A defiant and insolent one-woman play, Things That Do Not C(o)unt explores body positivity and female sexuality through the semi-autobiographical journey of three generations of women.

It’s a tale that sways back and forth between England and Poland, by way of obscure Polish songs, dead fish and pearls. Writer and performer Nastazja Somers ponders,

‘When do you stop being a child? When do you become a woman? When did it all begin?’

Things That Do Not C(o)unt cleverly interlocks movement pieces, spoken poetry and video projections that radiate both melancholia and genuineness. The audience are pulled between the narrative of Poland’s seasonal changes and the non-linearity of Somers’ personal anecdotes.

First period. First bra. The stories are quickly washed off in favour of tales of kisses, Polish rain and homemade dishes; they rapidly emerge at the helplessness of women when it comes to relationships, both with ourselves and with others. Under BJ McNeill‘s direction, Somers becomes her own medium, bringing to life women who have fought, loved and suffered; women who can be warm; women who can be cruel; women who live with the self-awareness of their own body every single day.

Her raw monologues are interrupted by haunted conversations with the almighty voice of a therapist – just the right underlying tone of both societal and motherly:

“I wish you were just a little bit anorexic”, she says, hitting the vivid red thread of the show, right on point.

Somers manages to bring together multiple art forms in her depiction, the torment of carrying yourself when you steer away from what is expected of you – sexually, behaviourally, visually:

“I have been on a diet since I was ten”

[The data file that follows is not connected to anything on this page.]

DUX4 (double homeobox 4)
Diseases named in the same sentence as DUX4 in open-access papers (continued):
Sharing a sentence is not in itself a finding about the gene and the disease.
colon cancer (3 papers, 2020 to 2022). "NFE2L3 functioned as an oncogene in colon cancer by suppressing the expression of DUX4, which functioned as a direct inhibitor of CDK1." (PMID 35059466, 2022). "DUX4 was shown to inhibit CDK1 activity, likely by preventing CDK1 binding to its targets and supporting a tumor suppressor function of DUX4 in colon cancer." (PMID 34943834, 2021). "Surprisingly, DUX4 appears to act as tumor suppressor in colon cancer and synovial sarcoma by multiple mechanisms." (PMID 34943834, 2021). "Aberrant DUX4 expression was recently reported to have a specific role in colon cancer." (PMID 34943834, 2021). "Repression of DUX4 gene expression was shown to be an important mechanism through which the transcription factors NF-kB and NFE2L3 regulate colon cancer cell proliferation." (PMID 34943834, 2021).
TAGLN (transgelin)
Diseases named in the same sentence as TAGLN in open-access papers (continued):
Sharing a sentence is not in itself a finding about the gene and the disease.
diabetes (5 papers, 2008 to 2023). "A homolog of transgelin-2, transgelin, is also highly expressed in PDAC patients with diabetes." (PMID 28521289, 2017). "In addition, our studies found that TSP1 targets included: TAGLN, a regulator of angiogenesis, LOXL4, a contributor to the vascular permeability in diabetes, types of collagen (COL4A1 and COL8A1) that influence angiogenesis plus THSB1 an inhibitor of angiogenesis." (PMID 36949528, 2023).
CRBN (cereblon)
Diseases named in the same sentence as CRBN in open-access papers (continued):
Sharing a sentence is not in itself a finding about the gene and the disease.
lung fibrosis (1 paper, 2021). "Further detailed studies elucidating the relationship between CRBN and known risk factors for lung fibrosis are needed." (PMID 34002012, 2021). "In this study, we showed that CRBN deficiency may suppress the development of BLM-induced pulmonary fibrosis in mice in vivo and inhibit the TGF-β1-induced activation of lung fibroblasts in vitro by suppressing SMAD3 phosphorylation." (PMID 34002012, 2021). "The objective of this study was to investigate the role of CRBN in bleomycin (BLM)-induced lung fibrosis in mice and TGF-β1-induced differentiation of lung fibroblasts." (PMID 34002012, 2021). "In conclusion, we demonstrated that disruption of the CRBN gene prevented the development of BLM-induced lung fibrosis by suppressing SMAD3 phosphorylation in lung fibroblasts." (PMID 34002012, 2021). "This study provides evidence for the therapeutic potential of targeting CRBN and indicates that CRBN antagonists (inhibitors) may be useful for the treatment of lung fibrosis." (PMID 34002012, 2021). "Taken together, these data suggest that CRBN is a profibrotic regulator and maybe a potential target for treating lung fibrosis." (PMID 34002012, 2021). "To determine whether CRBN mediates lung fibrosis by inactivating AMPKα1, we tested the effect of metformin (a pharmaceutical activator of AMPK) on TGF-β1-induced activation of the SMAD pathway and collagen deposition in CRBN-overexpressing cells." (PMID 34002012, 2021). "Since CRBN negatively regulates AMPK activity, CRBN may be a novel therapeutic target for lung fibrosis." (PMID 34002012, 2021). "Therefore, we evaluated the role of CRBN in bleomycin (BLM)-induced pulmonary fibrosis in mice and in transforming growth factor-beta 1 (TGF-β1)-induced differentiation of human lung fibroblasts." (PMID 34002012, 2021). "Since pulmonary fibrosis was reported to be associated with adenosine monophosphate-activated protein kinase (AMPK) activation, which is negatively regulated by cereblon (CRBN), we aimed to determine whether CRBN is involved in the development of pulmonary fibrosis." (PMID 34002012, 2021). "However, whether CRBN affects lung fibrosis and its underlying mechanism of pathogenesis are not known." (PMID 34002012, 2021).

The audience goes silent as she endures the freedom of sensuously enjoying a grapefruit – a powerful image of femininity long before Kendall Jenner started playing with them in her branded underwears – and devouring a slice of cake, effortlessly switching from bold carnality to cheeky authenticity before the visceral madness of living with an eating disorder takes over. Some of the scenes linger for too long at times, and Things That Do Not C(o)unt will benefit with a quicker pace. But in that gluttonous moment, we are suspended between warmth and loathing, smiling at a woman as she stuffs her face with frenzy. Somers looks down and screams in pain and agony, brought to the ground under the weight of expectations – we cannot help but think back to the prelude of the show and her earlier words:

‘When do you stop being a child?’

Well, never. A woman never forgets who she once was and what she once did – she does not have the privilege to.

 

 

★★★★☆

Things That Do Not C(o)unt runs as part of the VAULT Festival until 18 March 2018. For further information, please visit the venue website.